This Week in History
Cape Breton Man Flies Through Air!
|For the week of Monday February 23, 1998
On February 23, 1909, John A. D. McCurdy took to the air from the frozen surface of Nova Scotia's Bras d'Or Lake, making the first powered flight anywhere in the British Empire. McCurdy was one of the group of friends of Alexander Graham Bell who called themselves the Aerial Experiment Association (AEA). Years of experimenting had taught the AEA – Glenn H. Curtiss, F.W. (Casey) Baldwin, Lieut. Thomas E. Selfridge, McCurdy, and Alexander Graham Bell – enough about aerodynamics to build small planes. Although the Silver Dart was little more than a motor with wings, it carried McCurdy 800m (2600 feet) over the frozen waters of Baddeck Bay, the first manned flight in Canadian history. McCurdy's flight was part of the wide range of scientific activities of his friend and patron Alexander Graham Bell.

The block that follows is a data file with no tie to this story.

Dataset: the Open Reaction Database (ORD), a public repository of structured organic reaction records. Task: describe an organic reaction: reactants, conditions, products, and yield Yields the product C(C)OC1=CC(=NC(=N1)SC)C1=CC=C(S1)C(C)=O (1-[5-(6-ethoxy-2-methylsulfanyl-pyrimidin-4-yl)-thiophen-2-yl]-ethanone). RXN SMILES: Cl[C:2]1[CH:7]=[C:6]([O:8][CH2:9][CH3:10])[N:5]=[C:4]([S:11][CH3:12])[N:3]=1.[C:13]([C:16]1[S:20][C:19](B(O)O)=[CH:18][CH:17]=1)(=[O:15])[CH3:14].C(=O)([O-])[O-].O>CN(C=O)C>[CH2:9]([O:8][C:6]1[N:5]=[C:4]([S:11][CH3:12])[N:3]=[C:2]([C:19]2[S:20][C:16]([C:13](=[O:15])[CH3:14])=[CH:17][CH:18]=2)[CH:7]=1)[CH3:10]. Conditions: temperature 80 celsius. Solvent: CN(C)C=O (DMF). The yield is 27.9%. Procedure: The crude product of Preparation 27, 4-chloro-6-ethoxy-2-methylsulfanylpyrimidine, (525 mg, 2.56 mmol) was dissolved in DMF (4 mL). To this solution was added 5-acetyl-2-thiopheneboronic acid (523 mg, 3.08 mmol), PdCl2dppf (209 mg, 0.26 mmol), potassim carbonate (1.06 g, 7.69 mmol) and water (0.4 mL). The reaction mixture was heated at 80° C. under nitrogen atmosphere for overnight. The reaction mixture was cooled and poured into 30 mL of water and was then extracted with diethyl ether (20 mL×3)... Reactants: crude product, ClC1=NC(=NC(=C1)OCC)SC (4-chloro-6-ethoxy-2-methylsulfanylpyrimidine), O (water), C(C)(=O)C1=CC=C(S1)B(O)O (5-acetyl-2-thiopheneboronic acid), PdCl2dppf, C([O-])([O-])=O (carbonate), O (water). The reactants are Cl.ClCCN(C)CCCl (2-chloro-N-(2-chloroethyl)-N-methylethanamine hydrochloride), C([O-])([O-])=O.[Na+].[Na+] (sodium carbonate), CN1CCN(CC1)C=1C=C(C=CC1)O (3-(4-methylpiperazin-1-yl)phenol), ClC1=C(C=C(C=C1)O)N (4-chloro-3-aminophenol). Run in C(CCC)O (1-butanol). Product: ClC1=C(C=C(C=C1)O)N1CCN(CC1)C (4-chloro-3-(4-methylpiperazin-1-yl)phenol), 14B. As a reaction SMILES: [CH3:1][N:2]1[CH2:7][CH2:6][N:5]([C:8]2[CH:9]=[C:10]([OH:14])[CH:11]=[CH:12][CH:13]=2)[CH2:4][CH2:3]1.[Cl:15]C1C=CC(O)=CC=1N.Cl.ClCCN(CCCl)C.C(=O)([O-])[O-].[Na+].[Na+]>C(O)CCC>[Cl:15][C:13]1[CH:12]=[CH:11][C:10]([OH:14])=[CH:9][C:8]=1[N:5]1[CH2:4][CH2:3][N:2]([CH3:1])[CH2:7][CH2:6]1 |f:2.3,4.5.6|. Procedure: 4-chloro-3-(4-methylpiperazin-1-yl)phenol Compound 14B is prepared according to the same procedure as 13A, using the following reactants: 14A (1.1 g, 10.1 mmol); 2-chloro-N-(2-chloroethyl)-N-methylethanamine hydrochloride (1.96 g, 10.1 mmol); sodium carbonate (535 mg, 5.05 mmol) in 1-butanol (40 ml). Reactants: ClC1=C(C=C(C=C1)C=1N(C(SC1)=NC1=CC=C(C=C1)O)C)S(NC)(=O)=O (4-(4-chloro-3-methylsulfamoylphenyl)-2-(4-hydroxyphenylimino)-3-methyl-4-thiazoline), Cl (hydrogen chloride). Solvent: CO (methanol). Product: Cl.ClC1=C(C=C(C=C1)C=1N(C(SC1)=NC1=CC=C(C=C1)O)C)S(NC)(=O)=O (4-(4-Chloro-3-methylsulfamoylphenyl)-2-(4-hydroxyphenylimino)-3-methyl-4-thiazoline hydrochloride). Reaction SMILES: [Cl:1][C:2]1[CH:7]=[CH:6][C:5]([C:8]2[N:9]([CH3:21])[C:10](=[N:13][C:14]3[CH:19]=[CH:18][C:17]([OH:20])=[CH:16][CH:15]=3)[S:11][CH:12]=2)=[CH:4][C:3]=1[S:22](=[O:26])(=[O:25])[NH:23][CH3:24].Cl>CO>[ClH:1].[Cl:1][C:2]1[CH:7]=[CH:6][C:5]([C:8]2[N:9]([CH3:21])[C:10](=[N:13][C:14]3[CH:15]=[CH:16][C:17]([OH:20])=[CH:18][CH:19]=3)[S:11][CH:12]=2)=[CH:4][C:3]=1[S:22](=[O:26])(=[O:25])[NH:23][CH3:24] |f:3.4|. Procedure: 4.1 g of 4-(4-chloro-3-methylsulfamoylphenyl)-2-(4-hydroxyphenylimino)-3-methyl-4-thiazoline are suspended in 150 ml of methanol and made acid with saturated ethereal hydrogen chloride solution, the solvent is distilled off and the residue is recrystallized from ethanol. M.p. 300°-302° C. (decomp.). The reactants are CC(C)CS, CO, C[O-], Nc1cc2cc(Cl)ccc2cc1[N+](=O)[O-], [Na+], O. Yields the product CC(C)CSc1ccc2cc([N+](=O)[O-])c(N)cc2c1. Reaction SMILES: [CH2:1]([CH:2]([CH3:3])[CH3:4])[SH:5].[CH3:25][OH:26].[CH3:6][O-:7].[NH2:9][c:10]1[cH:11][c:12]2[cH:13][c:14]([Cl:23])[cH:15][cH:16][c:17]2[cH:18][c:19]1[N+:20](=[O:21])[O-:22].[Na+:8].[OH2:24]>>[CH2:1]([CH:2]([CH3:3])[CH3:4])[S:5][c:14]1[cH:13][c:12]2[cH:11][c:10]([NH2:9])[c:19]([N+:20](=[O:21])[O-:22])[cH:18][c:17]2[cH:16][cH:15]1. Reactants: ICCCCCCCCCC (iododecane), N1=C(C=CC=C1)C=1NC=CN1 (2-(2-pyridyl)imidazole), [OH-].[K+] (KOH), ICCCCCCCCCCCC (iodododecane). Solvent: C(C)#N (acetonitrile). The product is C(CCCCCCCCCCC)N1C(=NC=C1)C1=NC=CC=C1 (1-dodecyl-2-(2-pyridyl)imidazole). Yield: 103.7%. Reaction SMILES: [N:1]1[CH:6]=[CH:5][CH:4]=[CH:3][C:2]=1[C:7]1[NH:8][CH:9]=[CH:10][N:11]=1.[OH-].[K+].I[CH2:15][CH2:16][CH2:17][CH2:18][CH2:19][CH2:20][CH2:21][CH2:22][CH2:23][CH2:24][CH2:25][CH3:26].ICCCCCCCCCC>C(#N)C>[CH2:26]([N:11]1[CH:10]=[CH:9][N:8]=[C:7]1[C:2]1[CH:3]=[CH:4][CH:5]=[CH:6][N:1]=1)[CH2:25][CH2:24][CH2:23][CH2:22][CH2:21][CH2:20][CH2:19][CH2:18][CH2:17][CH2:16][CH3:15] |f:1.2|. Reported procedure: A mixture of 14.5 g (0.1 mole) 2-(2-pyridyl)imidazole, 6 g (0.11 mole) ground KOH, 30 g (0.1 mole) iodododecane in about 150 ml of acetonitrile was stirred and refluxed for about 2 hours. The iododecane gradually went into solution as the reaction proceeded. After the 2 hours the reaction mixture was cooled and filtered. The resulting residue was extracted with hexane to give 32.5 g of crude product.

One of the most influential scientists of his time, Bell's work is commemorated at the Alexander Graham Bell Homestead, his parents' home in Brantford, Ont., and at the Alexander Graham Bell Museum at Baddeck, Nova Scotia. This museum, built on a hill overlooking the scene of the Silver Dart's flight, contains thousands of artifacts representing many of Bell's experiments. In addition to the commemorations of Alexandre Graham Bell, there is also a national plaque at Baddeck commemorating John A. D. McCurdy and honouring his aviation achievements.
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